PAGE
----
November 12, 2009

Talk About Nuts

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This is not an issues blog. I rarely get involved in controversy, especially the kind unrelated to books but something has come up that has so upset me that I haven't been able to discuss it coherently with anyone but my husband. I've put it on the backshelf of my mind until now, even though my hands are shaking as I write this.

Chatelaine magazine is a Canadian publication for women. I've always bought their issues over Cosmo or Women's World because I felt I could relate to it. That will change. In December's issue, right on the front cover is an article called "The Making of the Peanut Allergy Myth" by a woman named Patricia Pearson. This came to my attention through my Anaphylaxis newsletter.

Pearson starts off her article with an axe to grind, her son is a picky eater and she'd like to send him to school with a peanut butter sandwich. She can't because she thinks the school are overreacting to other children's peanut allergies. I sympathize with Ms Pearson, I really do, because my daughter is a picky eater too but she will never have a peanut butter sandwich at school or at home because she has a life threatening peanut allergy.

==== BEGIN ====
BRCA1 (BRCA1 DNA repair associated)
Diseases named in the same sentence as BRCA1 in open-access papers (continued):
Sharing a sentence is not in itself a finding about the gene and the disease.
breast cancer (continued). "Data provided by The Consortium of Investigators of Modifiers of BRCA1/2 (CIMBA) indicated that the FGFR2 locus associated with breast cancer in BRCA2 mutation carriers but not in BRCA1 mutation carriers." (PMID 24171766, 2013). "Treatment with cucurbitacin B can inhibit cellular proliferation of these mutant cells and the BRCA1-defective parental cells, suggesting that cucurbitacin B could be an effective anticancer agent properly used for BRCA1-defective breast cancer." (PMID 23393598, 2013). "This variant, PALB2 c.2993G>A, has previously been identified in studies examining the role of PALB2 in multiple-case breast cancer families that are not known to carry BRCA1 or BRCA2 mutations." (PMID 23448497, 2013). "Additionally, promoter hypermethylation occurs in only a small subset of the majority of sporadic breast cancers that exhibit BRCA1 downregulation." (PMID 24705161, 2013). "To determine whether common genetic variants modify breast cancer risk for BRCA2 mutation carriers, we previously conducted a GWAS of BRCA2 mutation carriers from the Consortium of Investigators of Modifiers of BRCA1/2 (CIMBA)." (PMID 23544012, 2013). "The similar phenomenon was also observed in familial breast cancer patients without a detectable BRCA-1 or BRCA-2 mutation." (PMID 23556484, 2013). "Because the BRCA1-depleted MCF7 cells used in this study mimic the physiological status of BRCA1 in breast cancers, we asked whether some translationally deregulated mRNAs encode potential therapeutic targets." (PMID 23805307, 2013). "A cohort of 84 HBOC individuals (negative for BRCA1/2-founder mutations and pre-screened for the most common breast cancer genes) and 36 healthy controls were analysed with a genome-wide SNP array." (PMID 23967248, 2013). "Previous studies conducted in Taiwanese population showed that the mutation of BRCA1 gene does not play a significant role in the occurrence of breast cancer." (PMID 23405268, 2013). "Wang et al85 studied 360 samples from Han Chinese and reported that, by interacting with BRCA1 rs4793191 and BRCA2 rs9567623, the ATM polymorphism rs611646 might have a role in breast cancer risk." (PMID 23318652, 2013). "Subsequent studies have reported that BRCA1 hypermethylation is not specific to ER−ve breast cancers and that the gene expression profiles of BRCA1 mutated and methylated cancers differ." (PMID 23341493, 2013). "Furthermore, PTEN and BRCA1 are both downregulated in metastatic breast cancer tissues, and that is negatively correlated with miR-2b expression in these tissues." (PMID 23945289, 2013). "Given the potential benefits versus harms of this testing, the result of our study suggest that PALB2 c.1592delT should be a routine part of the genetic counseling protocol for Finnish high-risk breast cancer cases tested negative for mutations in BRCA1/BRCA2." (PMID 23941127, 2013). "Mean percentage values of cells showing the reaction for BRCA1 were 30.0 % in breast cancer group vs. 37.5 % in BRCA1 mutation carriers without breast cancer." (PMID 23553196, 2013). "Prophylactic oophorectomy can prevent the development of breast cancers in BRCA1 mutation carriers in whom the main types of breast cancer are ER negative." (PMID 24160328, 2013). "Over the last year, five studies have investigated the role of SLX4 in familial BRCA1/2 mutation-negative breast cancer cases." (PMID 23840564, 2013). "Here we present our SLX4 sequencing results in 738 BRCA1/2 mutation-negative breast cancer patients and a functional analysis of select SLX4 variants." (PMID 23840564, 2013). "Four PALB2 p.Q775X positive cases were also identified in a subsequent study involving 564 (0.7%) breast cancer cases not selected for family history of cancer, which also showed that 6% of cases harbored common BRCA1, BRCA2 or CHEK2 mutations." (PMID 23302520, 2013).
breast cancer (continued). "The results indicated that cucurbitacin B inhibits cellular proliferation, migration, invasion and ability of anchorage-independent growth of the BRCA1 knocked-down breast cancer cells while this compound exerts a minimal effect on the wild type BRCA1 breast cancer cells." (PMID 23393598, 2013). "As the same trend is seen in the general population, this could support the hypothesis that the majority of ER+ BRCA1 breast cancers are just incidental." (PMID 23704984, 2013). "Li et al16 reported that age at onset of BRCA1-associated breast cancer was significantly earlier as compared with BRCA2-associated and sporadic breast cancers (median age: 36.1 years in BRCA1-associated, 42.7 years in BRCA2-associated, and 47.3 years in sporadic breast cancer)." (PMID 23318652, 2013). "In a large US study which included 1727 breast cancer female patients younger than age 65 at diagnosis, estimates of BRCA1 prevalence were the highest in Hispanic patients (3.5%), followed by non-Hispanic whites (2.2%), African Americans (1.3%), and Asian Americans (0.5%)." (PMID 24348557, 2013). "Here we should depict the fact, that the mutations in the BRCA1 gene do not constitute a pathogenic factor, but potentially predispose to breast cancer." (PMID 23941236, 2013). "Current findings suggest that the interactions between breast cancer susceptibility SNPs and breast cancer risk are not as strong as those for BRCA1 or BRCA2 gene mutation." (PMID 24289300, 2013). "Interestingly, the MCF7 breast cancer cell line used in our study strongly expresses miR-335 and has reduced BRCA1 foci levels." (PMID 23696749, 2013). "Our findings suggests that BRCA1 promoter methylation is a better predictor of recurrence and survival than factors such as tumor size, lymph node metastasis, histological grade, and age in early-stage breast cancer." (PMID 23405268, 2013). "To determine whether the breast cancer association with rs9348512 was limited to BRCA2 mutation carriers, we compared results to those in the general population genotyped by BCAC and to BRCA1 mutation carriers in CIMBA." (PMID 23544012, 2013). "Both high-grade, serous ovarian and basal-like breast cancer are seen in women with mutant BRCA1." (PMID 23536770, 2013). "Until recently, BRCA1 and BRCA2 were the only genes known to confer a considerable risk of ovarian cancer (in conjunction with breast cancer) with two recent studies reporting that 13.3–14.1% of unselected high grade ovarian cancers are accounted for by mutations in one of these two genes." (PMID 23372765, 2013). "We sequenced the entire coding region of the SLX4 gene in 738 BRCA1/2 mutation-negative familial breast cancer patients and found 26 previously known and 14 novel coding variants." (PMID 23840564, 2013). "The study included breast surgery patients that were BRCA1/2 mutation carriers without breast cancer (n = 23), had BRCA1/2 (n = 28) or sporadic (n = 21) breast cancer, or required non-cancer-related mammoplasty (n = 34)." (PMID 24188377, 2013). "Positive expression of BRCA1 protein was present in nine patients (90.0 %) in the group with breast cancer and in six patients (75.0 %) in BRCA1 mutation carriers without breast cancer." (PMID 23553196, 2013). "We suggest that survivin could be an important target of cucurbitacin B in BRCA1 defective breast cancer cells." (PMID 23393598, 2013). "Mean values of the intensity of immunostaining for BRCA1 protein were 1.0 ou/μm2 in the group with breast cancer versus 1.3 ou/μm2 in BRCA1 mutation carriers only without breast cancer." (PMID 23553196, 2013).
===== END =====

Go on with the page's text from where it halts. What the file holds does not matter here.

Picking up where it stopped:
I'm glad that my daughter's school is an "overly cautious" peanut free school that requires her to wear an Epipen and a Medic-Alert bracelet. I don't know how many times I've had to go up to the school because I forgot her Epipen on the counter! At least, when she's there I have one less thing to worry about.

Why are food allergies so dangerous? They are unpredictable. The first reaction is generally the mildest reaction. There is no telling whether the next attack will be mild or severe. A severe reaction is one in which a person's throat closes over and death from asphyxiation can occur without the intervention of adrenaline (in the form of an Epipen shot). This is called anaphylactic shock.